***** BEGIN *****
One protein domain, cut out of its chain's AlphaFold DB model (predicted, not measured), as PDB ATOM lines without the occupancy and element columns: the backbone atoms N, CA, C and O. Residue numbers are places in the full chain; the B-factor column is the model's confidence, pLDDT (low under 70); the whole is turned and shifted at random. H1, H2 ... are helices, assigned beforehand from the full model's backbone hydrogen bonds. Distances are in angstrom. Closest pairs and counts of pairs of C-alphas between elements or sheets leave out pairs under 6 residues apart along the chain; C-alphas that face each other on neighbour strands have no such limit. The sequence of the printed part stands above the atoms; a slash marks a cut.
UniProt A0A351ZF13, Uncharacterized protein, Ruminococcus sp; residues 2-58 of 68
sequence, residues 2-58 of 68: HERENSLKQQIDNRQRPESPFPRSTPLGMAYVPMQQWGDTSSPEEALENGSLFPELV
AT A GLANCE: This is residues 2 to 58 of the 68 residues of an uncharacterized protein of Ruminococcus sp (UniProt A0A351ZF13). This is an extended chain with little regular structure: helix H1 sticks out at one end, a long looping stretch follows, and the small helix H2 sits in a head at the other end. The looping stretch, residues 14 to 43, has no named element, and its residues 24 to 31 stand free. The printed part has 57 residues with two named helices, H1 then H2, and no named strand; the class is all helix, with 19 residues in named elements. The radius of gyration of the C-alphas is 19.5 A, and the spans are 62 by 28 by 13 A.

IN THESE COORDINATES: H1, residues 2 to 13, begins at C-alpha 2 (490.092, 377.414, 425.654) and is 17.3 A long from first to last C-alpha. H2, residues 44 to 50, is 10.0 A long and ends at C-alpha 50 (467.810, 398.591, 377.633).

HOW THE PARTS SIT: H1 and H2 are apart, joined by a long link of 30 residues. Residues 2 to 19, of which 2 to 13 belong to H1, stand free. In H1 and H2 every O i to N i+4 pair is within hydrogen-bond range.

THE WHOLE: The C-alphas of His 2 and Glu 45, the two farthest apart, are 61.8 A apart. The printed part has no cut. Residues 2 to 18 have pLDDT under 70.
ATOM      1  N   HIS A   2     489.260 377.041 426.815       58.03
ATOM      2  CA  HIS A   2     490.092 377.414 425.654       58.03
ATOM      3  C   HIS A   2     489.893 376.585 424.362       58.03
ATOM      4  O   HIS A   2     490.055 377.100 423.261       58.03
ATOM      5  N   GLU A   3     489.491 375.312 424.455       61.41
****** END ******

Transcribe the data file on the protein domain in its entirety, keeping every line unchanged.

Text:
One protein domain, cut out of its chain's AlphaFold DB model (predicted, not measured), as PDB ATOM lines without the occupancy and element columns: the backbone atoms N, CA, C and O. Residue numbers are places in the full chain; the B-factor column is the model's confidence, pLDDT (low under 70); the whole is turned and shifted at random. H1, H2 ... are helices, assigned beforehand from the full model's backbone hydrogen bonds. Distances are in angstrom. Closest pairs and counts of pairs of C-alphas between elements or sheets leave out pairs under 6 residues apart along the chain; C-alphas that face each other on neighbour strands have no such limit. The sequence of the printed part stands above the atoms; a slash marks a cut.
UniProt A0A351ZF13, Uncharacterized protein, Ruminococcus sp; residues 2-58 of 68
sequence, residues 2-58 of 68: HERENSLKQQIDNRQRPESPFPRSTPLGMAYVPMQQWGDTSSPEEALENGSLFPELV
AT A GLANCE: This is residues 2 to 58 of the 68 residues of an uncharacterized protein of Ruminococcus sp (UniProt A0A351ZF13). This is an extended chain with little regular structure: helix H1 sticks out at one end, a long looping stretch follows, and the small helix H2 sits in a head at the other end. The looping stretch, residues 14 to 43, has no named element, and its residues 24 to 31 stand free. The printed part has 57 residues with two named helices, H1 then H2, and no named strand; the class is all helix, with 19 residues in named elements. The radius of gyration of the C-alphas is 19.5 A, and the spans are 62 by 28 by 13 A.

IN THESE COORDINATES: H1, residues 2 to 13, begins at C-alpha 2 (490.092, 377.414, 425.654) and is 17.3 A long from first to last C-alpha. H2, residues 44 to 50, is 10.0 A long and ends at C-alpha 50 (467.810, 398.591, 377.633).

HOW THE PARTS SIT: H1 and H2 are apart, joined by a long link of 30 residues. Residues 2 to 19, of which 2 to 13 belong to H1, stand free. In H1 and H2 every O i to N i+4 pair is within hydrogen-bond range.

THE WHOLE: The C-alphas of His 2 and Glu 45, the two farthest apart, are 61.8 A apart. The printed part has no cut. Residues 2 to 18 have pLDDT under 70.
ATOM      1  N   HIS A   2     489.260 377.041 426.815       58.03
ATOM      2  CA  HIS A   2     490.092 377.414 425.654       58.03
ATOM      3  C   HIS A   2     489.893 376.585 424.362       58.03
ATOM      4  O   HIS A   2     490.055 377.100 423.261       58.03
ATOM      5  N   GLU A   3     489.491 375.312 424.455       61.41